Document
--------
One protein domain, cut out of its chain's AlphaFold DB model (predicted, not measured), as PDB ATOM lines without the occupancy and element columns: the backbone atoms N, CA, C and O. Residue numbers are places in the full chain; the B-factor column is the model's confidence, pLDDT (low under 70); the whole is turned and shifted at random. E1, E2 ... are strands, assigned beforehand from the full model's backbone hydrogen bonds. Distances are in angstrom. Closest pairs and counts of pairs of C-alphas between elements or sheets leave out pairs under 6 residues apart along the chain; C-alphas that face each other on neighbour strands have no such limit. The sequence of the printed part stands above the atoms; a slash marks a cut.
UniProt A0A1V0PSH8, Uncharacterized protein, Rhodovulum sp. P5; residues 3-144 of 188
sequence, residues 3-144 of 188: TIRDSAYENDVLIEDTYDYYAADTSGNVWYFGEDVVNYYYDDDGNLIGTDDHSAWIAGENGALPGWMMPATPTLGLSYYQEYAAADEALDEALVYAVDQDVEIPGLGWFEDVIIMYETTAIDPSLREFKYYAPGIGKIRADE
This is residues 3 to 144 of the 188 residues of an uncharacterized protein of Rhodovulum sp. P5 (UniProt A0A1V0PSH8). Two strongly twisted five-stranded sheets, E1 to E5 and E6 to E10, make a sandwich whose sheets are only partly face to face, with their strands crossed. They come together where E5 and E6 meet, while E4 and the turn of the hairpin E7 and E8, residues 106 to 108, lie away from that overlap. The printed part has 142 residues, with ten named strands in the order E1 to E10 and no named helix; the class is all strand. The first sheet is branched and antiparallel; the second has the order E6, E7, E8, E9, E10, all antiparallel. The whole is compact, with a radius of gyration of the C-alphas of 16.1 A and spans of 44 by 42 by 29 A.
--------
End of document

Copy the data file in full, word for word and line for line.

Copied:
One protein domain, cut out of its chain's AlphaFold DB model (predicted, not measured), as PDB ATOM lines without the occupancy and element columns: the backbone atoms N, CA, C and O. Residue numbers are places in the full chain; the B-factor column is the model's confidence, pLDDT (low under 70); the whole is turned and shifted at random. E1, E2 ... are strands, assigned beforehand from the full model's backbone hydrogen bonds. Distances are in angstrom. Closest pairs and counts of pairs of C-alphas between elements or sheets leave out pairs under 6 residues apart along the chain; C-alphas that face each other on neighbour strands have no such limit. The sequence of the printed part stands above the atoms; a slash marks a cut.
UniProt A0A1V0PSH8, Uncharacterized protein, Rhodovulum sp. P5; residues 3-144 of 188
sequence, residues 3-144 of 188: TIRDSAYENDVLIEDTYDYYAADTSGNVWYFGEDVVNYYYDDDGNLIGTDDHSAWIAGENGALPGWMMPATPTLGLSYYQEYAAADEALDEALVYAVDQDVEIPGLGWFEDVIIMYETTAIDPSLREFKYYAPGIGKIRADE
This is residues 3 to 144 of the 188 residues of an uncharacterized protein of Rhodovulum sp. P5 (UniProt A0A1V0PSH8). Two strongly twisted five-stranded sheets, E1 to E5 and E6 to E10, make a sandwich whose sheets are only partly face to face, with their strands crossed. They come together where E5 and E6 meet, while E4 and the turn of the hairpin E7 and E8, residues 106 to 108, lie away from that overlap. The printed part has 142 residues, with ten named strands in the order E1 to E10 and no named helix; the class is all strand. The first sheet is branched and antiparallel; the second has the order E6, E7, E8, E9, E10, all antiparallel. The whole is compact, with a radius of gyration of the C-alphas of 16.1 A and spans of 44 by 42 by 29 A.